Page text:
Midsummer by Manuel Arguilla
The Summer Solstice by Nick Joaquin
The Death of Fray Salvador Montano, Conquistador of Negros by Rosario Cruz Lucero
L'Aquilone du Estrellas by Dean Francis Alfar
Faith, Love, Time, and Dr. Lazaro by Gregorio Brillantes
The Axolotl Colony by Jaime An Lim
Good Intentions 101: SY '71-'72 by Menchu Aquino Sarmiento
The Assassin's Tale by Timothy Montes
Stories by Cesar Ruiz Aquino
Dance by Isolde Amante
We Will Not Cry About This by Socorro Villanueva
Boys Who Like Boys by Vicente Groyon III
The Injury Zone by Lakambini Sitoy
The Execution by Charlson Ong
In the Garden by Jose Dalisay Jr.
The Black Monkey by Edith Tiempo
Equivalents by Noelle Quintos de Jesus
Homecoming by Paulino Lim Jr.
My Brother's Peculiar Chicken by Alejandro Roces
Undercurrents by Janet Villa

That this list can still change is of course without question. What are your favorite Pinoy stories? [Hey, let's make this a meme! I'm tagging Dean Alfar, Nikki Alfar, Vin Simbulan, Zarah Gagatiga, Ginny Mata, John Bengan, James Neish, Ned Parfan, Paolo Manalo, Janet Villa, Kit Kwe, Wendell Capili, Dominique Cimafranca, Gelo Suarez, Naya Valdellon, Patricia Evangelista, Ino Habana, Larry Ypil, Resty Odon, Manuel L. Quezon III, Wanggo Gallaga, and Willi Pascual. That's a lot of tagging, but I don't care, hehehe.]


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Thursday, June 29, 2006

entry arrow10:28 PM | That Dog

Frasier's Eddie has passed away. I miss that dog already.


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entry arrow10:40 AM | Where is the Spy in the Sandwich?

Busy, busy, busy...

Incredible workload, with a ton of teaching units to get by. (Imagine this: there are days when I teach from 9 a.m. to 9 p.m.) Hellish first days of class, and I still see no end in sight. Hundreds of problems to solve. Thousands of committee meetings to attend. Millions of other commitments to settle. On top of that, there is pressure to finish my MA. It's a vicious cycle. Sometimes I wonder if I am destined to live forever like this. It's not right. Broke, too. So broke I just want to laugh at the whole thing. Ayayay. But I'll be back, don't worry. I'll be back.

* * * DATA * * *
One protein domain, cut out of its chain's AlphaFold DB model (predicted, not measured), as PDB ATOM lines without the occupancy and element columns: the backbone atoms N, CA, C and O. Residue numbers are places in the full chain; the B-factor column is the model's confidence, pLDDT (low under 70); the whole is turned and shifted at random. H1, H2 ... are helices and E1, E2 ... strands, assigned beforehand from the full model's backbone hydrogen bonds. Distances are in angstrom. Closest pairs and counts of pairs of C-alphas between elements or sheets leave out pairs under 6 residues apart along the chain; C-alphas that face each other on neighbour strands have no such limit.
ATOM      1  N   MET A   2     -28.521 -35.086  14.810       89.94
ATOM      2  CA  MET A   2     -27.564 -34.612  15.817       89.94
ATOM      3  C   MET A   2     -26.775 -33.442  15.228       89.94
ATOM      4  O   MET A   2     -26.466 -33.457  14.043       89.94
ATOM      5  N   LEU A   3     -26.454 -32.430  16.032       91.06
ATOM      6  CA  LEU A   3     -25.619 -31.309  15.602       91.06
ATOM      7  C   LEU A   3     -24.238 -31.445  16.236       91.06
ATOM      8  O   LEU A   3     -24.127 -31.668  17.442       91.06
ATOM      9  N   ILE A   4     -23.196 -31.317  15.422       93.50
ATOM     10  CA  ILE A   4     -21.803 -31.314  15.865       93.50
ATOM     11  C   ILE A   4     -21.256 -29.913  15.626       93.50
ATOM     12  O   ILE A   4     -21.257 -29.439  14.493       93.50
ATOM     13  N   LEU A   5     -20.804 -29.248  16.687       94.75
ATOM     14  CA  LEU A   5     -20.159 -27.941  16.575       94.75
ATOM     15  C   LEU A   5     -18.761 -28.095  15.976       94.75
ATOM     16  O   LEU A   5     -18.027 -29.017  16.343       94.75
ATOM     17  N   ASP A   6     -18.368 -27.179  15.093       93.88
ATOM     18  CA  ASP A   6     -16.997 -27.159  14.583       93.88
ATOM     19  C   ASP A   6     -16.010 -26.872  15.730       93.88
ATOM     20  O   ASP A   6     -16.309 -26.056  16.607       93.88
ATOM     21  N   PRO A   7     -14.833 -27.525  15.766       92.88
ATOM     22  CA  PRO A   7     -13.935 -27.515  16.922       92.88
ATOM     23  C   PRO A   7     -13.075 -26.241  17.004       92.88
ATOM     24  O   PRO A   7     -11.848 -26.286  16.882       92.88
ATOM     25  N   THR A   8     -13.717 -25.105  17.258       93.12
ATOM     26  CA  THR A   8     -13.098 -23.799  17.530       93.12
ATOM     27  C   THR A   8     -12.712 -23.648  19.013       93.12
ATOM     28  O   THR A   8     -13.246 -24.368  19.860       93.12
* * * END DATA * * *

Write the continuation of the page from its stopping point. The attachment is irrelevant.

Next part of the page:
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Thursday, June 22, 2006

entry arrow11:28 AM | Help Wanted

Silliman University's Department of English and Literature is looking for individuals to fill up full-time or permanent teaching posts beginning with school-year 2006-2007.

Qualifications: Male or female, with a Ph.D. in Linguistics, Applied Linguistics, or English (Language Studies), and communicates proficiently both orally and in writing.

Please send resume to:

Prof. Andrea Gomez Soluta
Department of English and Literature
College of Arts and Sciences
1/F Katipunan Hall
Silliman University
6200 Dumaguete City

Or you can send the resume in MS Word or PDF format to the following e-mail address: english@su.edu.ph

For further inquiries, please call (035) 422-6002 local 350, and look for either Mr. Michael Patron or Prof. Andrea Soluta.

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Sunday, June 18, 2006

entry arrow12:03 AM | It's True

Penguin Classics is publishing Jose Rizal's Noli Me Tangere, with translation and notes by Harold Augenbraum.

This is the first Filipino literary work published by the legendary imprint. Two snaps for Pepe!

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Saturday, June 17, 2006

entry arrow11:57 PM | Peryodistang Pinay

Isolde Amante now blogs.

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Tuesday, June 13, 2006

entry arrow12:37 PM | A Strange Thought

What's procedure without results? Answer: bureaucracy. Also this: A platypus is a duck made by a committee.


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Monday, June 12, 2006

entry arrow12:01 AM | How We Walk On